Maybe it was the steep prices at the cash bar, but there was a distinct lack of levity at the New York Democrats’ election-night party. Oh, there were plenty of smiles and hugs and cheers, yet there was as much anxiety and disbelief in the midtown Sheraton ballroom as there was celebration. Which made sense, because the giant TV screens kept reporting the particulars of the red tide washing over the country, with Republicans winning big nearly everywhere but here (though the GOP did gain at least five congressional seats, including one on Staten Island). New York is always its own peculiar political ecosystem, but on this night the state, and especially the city, felt like some increasingly exotic and embattled Democratic preserve.
Adding to the sober subtext was the fact that the new game warden is all business. Andrew Cuomo, the governor-elect, gave a short and gracious speech, but even his triumphal moment demonstrated the drastic shift in style and tone that’s about to hit state government.
Beginning at about 10 p.m., Cuomo’s aides were on high alert. They’d receive texts or calls and snap to attention, whispering that Cuomo’s arrival onstage was “imminent,” then they’d dash out of the room, presumably to prepare for the boss’s arrival only to return ten or so minutes later and repeat the drill. A longtime Cuomo family intimate laughed knowingly at the false alarms, and at the new governor’s obsession with discipline and calculation. “Andrew is waiting for eleven o’clock, so he can go live on the news,” he said. Sure enough, moments after the magic hour arrived, so did Cuomo, accompanied in a tight line by his shimmering blonde girlfriend, dark-haired daughters, and proud parents.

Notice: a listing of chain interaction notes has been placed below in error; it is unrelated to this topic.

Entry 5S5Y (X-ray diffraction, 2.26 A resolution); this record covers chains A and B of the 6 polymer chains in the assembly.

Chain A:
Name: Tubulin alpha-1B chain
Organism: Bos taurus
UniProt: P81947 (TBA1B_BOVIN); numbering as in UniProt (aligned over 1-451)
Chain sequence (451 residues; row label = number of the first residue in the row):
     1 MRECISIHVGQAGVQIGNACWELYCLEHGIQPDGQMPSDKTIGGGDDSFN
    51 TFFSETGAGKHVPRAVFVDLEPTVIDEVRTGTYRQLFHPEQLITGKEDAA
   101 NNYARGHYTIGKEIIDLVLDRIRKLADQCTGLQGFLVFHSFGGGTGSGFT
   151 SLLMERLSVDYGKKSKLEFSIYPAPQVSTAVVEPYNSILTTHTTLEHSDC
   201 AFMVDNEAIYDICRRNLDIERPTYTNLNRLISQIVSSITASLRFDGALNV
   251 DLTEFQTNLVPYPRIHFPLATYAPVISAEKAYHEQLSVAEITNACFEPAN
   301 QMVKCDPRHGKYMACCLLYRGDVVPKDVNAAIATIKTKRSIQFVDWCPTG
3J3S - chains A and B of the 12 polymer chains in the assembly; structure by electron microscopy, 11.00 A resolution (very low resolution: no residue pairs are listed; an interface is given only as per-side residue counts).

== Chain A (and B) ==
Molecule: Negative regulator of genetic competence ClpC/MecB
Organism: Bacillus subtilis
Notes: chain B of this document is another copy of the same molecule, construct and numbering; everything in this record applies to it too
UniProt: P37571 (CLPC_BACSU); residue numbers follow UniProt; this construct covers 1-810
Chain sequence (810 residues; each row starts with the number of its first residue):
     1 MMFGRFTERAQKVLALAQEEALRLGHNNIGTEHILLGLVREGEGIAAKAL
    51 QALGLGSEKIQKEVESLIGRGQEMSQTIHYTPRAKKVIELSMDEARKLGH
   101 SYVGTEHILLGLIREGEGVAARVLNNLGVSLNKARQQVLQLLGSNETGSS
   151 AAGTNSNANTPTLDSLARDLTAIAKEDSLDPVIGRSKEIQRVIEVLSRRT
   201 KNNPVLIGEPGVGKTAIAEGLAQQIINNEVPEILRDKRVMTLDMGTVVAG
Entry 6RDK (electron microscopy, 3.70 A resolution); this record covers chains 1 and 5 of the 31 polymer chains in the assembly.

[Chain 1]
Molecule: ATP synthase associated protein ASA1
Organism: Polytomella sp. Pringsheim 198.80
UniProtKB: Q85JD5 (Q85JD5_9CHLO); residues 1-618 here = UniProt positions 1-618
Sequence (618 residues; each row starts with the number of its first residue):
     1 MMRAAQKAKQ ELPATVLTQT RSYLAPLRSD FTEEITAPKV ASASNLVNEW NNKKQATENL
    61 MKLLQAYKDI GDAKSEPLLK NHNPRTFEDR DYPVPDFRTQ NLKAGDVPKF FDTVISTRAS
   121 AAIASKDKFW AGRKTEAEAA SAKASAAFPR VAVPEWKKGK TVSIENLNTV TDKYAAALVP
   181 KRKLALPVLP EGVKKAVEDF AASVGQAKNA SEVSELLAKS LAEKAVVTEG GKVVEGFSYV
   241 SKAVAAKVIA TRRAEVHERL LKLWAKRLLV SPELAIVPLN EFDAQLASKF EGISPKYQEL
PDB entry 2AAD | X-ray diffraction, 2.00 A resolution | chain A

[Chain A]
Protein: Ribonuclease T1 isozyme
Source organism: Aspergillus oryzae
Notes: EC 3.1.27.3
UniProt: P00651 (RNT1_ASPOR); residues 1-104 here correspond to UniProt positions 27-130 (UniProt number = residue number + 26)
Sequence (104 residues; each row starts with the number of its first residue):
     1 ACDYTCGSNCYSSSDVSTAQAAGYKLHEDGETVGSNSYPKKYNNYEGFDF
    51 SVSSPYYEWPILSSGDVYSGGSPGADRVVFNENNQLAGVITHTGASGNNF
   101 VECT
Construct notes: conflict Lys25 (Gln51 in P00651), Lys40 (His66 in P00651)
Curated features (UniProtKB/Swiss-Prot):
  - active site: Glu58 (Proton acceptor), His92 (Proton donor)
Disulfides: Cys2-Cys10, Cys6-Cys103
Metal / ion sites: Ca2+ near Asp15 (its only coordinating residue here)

Friends of Mario Cuomo were scattered throughout the crowd, and they provided the most compelling commentary. “We’ve known for 25 years that Andrew would run for governor,” one said. Another, wistful, noted how physically small Mario appeared — and that tonight was likely the high point of the complex, competitive relationship between father and son. The veterans of the first Cuomo era, while enjoying Andrew’s achievement, also know better than most that winning an election is the easy part. Albany provides its own special brand of chaos, and lately seems to specialize in thwarting smart, controlling chief executives.
Still unclear is whether Cuomo will get a perverse bit of help: Party loyalty aside, he wouldn’t be unhappy to see Republicans gain a majority in the State Senate, providing not just a stable negotiating partner, but a foil that could absorb some of the heat that’s sure to be generated by layoffs and budget cuts next year. Cuomo will need help from both sides of the aisle in his looming battles with labor unions.
“Will he succeed as governor? I don’t know,” one Cuomo friend said. “But no one will work harder at it than Andrew.” Which is certainly a welcome change from the past two years, when David Paterson often didn’t seem to be working at all, and the two years prior to that, when Eliot Spitzer could have saved himself a lot of trouble by cutting out the extracurriculars. The new, no-fun era of New York state government began Tuesday night. Andrew Cuomo’s team was careful not to party too hard: They were all due at a staff meeting Wednesday morning at 10.